“This has always been an issue, but it has only been in the past decade or so that scientists have discovered the problem and raised awareness about it,” says Herriman. “The strategy for mitigating this problem involves restricting the use of transfusions to those patients who absolutely need them, as well as restricting the amount of blood transfused. This approach is generally termed blood program management (see the companion article “Analytics Capabilities for Blood Management Programs”).”

Excessive transfusion utilization is a major, widespread problem associated with high rates of morbidity, mortality, and avoidable spending. But some institutions have now put in place evidence-based restrictive guidelines and blood programs that can change clinician practice patterns and generate significant clinical value.

According to Shander, blood transfusion is far riskier than people believe, and is responsible for billions in wasted healthcare dollars every year. But in the United States, the blood transfusion problem has been recognized for quite a long time. A 1999 New England Journal of Medicine article was among the earliest studies to question the efficacy of blood transfusion, and the peer-reviewed literature now includes dozens of clinical trials indicating that when it comes to saving lives and improving outcomes—as well as preventing wasted dollars—less transfusion is more.8

Figure 4. Almost half of the more than 13 million whole blood transfusions performed in the United States annually are considered inappropriate. Graphic courtesy Viewics Inc.9 Click to expand.

Figure 4. Almost half of the more than 13 million whole blood transfusions performed in the United States annually are considered inappropriate. Graphic courtesy Viewics Inc.9 Click to expand.

Recent data show that almost half of transfusions performed in the United States should be deemed inappropriate (see Figure 4).9 In another study of the morbidity and mortality impact of transfusion practices, the risk of mortality was found to be about 26% higher when a hospital followed a liberal policy with regard to transfusions. Total mortality—including death after hospitalization—was found to be 20% higher (see Figure 5).10

Moreover, the study found that liberal transfusion practices resulted in a 36% higher risk of rebleeding, a 56% higher incidence of acute coronary syndrome, a 52% higher rate of pulmonary edema, and a 14% higher rate of bacterial infections.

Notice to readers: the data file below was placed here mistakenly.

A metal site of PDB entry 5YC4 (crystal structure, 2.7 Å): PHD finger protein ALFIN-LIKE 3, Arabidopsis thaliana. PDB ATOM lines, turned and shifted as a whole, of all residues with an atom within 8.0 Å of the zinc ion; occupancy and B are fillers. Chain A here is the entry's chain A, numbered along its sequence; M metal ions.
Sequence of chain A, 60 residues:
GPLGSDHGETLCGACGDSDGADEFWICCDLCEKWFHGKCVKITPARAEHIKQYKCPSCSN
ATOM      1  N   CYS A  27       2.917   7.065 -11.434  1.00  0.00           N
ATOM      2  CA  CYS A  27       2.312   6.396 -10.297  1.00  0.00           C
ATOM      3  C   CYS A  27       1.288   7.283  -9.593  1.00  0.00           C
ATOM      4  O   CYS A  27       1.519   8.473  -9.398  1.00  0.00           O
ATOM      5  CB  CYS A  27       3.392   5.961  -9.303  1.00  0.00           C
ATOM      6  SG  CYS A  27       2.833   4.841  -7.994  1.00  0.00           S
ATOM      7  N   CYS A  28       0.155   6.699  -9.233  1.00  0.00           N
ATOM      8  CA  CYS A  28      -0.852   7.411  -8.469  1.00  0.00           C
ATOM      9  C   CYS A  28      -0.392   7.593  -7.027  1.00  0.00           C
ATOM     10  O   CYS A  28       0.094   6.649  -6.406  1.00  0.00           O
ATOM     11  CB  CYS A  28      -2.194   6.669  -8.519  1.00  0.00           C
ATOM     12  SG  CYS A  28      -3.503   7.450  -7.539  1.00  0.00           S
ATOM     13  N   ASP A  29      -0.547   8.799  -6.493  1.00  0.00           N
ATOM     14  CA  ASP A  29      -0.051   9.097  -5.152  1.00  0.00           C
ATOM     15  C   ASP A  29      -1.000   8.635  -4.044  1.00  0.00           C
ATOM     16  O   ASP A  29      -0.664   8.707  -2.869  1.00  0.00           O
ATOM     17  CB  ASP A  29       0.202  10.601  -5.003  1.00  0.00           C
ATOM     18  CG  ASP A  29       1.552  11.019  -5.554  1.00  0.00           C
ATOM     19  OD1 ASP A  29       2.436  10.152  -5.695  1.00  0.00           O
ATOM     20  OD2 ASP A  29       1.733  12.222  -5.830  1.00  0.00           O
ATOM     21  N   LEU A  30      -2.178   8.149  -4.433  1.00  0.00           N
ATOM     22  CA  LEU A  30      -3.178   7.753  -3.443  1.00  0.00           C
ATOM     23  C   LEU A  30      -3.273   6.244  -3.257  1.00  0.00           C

Figure 5. Liberal transfusion strategies result in significantly greater morbidity and mortality compared to the results of restrictive transfusion strategies. Graphic courtesy Viewics Inc.10 Click to expand.

Figure 5. Liberal transfusion strategies result in significantly greater morbidity and mortality compared to the results of restrictive transfusion strategies. Graphic courtesy Viewics Inc.10 Click to expand.

Despite such a growing acknowledgment of the risks inherent in the use of transfusions, adopting new guidelines to restrict the practice continues to be a struggle for healthcare providers.11 Today’s practicing physicians were trained in accord with older guidelines that recommended a more liberal transfusion trigger. And a number of studies have suggested that it takes about 17 years for physicians to adopt new practice guidelines.12 Consequently, there is wide variation in ordering transfusions, which is not uncommon in medicine, says Herriman.

In the past, a hemoglobin level of 8–12 g/dL was considered an acceptable trigger for performing a transfusion, depending on the setting. Also, past guidelines recommended that physicians start by transfusing two units of blood. Newer clinical guidelines recommend that physicians adopt a more-restrictive level of 7–8 g/dL as the trigger for performing a transfusion on stable, hospitalized patients, and that they start with only one unit of blood.13

Figure 6. Older practice guidelines supported a liberal transfusion strategy that resulted in increases in morbidity and mortality as well as in healthcare costs. Alerted to past failures, clinicians are seizing the opportunity to adopt more-restrictive transfusion strategies that can save lives, decrease harms, and generate savings. Graphic courtesy Viewics Inc.1 Click to expand.

Figure 6. Older practice guidelines supported a liberal transfusion strategy that resulted in increases in morbidity and mortality as well as in healthcare costs. Alerted to past failures, clinicians are seizing the opportunity to adopt more-restrictive transfusion strategies that can save lives, decrease harms, and generate savings. Graphic courtesy Viewics Inc.1 Click to expand.

Some physicians have adopted the newer guidelines, while others have not. But the magnitude of potential harms associated with older transfusion guidelines go way beyond the classic transfusion reaction, raising physician awareness of the resulting increases in morbidity and mortality as well as healthcare costs (see Figure 6). “Put all of this together, and what you have is a tremendous opportunity to drive adoption of these new programs and guidelines, and save lives, decrease harms, and generate savings,” says Herriman.

A study of transfusions related to hip and knee replacements in 345 hospitals found wide variation—from 5% to 100%—in the percentage of patients receiving transfusions. The researchers calculated that, on average, if a hospital were to impose a restrictive transfusion policy on just the hip and knee replacements its providers perform, the institution could save $1 million a year, including not only the cost of the blood, but also the reduced costs resulting from decreases in patient mortality, length of stay, and other adverse events.14

At the same time, more people are living with chronic diseases and undergoing multiple surgeries. “This means more patients are being exposed to multiple blood transfusions. As a result, we are seeing alloimmunization as an increasing risk, creating difficulties in matching blood between donor and recipient, and a higher risk of life-threatening and lifelong consequences,” says Casaletto. “We need to counter this risk with better matching in the long term to minimize complications down the line,” she says.

INFECTIOUS DISEASES AND THE BLOOD SUPPLY